You already know Akilah Hughes, a writer, comedian, and YouTuber residing in Brooklyn, NY, will be presenting her collection of humorous essays: Obviously: Stories from my Timeline as a keynote speaker at the 2019 Festival on October 12. You probably know she’s been a digital correspondent for MTV, Fusion, Comedy Central, Crooked Media, and more. We recently saw her on the HBO series special “Pod Save America,” and, obviously, we’re some of her devoted 150,000 subscribers to her YouTube channel, “It’s Akilah, Obviously!”
But! There’s so much more, and while we’re waiting desperately for October 12, we asked some fun questions to get to know Akilah Hughes better.
1. What is your go-to karaoke jam?
I literally have a list on my phone that’s pretty extensive, but The Humpty Dance, Mr. Jones (The Counting Crows version), and You’re So Vain are always hits.
2. Fave meme of 2019?
Anything from Spongebob OR “wrong answers only”
3. What’s your one best tip for a teen aspiring to get their voice out online?
Don’t take the comments seriously. You wouldn’t trust the advice of angry yelling people on the street, so if people are mean or hateful (which they tend to be when there’s no consequence and endless anonymity), don’t let that reflect on your self worth. Tell the truth, be yourself, and have fun.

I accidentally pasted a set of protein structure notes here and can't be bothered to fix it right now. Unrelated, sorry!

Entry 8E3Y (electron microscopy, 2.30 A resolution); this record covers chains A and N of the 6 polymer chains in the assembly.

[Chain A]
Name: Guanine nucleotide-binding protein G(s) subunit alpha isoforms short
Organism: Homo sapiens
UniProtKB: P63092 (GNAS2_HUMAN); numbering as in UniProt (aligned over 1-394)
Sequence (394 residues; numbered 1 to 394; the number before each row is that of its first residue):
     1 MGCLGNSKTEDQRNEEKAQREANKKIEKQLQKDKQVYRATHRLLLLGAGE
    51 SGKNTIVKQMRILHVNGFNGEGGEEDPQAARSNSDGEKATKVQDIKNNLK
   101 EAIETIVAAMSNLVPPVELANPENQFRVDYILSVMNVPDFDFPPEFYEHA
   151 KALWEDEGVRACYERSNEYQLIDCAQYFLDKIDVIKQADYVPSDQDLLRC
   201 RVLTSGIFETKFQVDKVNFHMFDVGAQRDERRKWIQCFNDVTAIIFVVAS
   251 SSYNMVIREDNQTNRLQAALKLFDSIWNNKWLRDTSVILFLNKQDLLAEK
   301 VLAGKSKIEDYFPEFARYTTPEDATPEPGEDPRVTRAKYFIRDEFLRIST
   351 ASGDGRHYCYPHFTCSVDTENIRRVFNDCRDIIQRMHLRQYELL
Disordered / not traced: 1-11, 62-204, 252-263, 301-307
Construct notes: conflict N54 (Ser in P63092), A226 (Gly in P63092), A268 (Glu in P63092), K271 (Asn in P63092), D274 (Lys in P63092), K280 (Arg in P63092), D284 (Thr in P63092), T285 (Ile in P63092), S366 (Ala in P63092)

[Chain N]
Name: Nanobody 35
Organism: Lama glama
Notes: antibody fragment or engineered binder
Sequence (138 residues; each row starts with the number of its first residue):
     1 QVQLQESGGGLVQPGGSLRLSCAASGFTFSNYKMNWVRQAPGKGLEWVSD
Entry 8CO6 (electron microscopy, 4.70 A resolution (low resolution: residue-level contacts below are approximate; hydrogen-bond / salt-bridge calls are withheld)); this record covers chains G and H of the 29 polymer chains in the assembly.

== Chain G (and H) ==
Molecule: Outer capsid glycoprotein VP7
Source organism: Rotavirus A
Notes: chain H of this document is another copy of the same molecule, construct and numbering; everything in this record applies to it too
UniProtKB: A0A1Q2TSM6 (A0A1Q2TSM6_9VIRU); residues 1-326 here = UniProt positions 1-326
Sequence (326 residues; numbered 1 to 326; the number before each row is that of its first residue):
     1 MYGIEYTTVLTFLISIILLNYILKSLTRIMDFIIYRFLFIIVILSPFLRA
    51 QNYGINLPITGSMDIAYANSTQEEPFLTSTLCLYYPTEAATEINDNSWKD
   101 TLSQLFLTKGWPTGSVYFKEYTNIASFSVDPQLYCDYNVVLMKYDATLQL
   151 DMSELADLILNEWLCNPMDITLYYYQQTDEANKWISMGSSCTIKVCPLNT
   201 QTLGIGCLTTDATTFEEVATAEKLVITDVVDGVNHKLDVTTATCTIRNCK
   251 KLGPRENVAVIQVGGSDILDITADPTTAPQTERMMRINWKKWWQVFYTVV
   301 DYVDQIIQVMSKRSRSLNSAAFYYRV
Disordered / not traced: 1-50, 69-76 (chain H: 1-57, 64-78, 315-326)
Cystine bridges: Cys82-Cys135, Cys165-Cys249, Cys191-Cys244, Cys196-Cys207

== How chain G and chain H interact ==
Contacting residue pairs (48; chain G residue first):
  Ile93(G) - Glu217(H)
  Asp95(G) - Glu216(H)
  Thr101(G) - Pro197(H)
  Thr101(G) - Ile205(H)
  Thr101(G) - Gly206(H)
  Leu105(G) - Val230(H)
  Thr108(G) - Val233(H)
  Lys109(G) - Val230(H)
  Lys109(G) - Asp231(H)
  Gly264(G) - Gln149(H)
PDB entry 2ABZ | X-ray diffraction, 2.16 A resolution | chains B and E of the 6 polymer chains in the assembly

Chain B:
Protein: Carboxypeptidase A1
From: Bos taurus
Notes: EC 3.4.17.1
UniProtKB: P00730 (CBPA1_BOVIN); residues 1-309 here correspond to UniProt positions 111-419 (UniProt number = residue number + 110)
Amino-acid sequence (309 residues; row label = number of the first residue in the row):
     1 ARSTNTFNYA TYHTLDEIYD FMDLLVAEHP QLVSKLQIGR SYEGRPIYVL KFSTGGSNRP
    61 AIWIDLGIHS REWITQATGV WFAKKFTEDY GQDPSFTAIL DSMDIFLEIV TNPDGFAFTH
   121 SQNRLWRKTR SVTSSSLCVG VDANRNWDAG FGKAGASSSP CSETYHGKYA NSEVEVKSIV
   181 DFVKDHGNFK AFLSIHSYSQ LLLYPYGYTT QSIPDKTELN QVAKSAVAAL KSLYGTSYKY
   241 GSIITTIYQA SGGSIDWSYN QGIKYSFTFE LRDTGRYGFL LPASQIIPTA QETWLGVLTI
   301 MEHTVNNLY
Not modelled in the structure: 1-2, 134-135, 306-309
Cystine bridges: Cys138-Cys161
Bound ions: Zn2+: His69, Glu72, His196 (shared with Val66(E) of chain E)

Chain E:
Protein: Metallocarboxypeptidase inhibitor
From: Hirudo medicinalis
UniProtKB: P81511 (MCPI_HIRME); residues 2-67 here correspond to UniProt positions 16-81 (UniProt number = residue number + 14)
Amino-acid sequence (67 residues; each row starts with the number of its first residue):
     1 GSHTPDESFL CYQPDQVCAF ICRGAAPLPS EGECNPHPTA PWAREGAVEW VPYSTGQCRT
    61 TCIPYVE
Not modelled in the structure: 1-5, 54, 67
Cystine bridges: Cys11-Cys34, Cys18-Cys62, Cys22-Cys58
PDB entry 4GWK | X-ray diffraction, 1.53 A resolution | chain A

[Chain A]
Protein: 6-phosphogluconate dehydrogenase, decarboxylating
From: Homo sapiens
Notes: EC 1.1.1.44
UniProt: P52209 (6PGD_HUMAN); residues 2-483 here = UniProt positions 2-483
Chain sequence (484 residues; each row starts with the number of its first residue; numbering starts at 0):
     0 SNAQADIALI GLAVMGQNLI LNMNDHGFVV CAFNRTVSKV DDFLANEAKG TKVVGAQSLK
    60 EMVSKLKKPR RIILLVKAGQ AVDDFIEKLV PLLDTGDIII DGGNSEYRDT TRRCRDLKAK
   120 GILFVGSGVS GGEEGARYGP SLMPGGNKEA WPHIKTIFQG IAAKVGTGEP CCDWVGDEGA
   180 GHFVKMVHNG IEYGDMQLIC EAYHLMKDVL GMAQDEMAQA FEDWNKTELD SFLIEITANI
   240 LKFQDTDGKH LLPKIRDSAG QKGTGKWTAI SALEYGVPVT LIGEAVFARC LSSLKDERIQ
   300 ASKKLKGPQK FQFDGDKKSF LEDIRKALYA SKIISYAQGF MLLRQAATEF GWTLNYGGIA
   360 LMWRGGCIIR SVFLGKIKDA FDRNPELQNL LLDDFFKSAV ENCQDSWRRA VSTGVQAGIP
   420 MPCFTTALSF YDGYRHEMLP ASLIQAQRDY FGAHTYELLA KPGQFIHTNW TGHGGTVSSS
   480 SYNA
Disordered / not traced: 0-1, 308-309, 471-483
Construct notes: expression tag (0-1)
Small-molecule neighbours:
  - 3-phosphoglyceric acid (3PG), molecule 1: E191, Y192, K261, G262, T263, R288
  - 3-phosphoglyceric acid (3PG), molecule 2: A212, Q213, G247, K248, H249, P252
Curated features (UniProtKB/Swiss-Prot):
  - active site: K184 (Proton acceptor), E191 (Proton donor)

4. We noticed that you dedicated your book to your friend Oprah. What’s the best advice she’s ever given you?
So, I’ve actually never met Oprah, but I think she’s everyone’s friend. And the biggest thing I learned from her show was to have compassion for people different from you and your lived experiences.
5. What were the easiest and hardest essays to write and why? Did the writing process ever surprise you?
The hardest essays to write were definitely about my relationship with my father. It’s incredibly real and vulnerable, and it’s scary to let people in that much. It’s always hard when you’re telling a hidden truth to the world. The easiest was the one about acne. It’s so visceral, but it’s something I’ve lived with every day for two decades, so all of my feelings about it were very on the surface. I think writing things that were heavy tended to feel like invasive, open-heart surgery. And when I’d sit down to write a chapter that I knew would make me sad, sometimes I didn’t realize that in effect I was just doing the work of therapy out loud. So yeah, alot of feelings, confusing ones, pop up when the work hits so close to home.
6. If you could choose three books to include on our official “Read Everything” book list for 2019, what would they be?
With the Fire on High by Elizabeth Acevedo, More than Enough by Elaine Welteroth (I just absolutely adore her) and 1919 by Eve Ewing.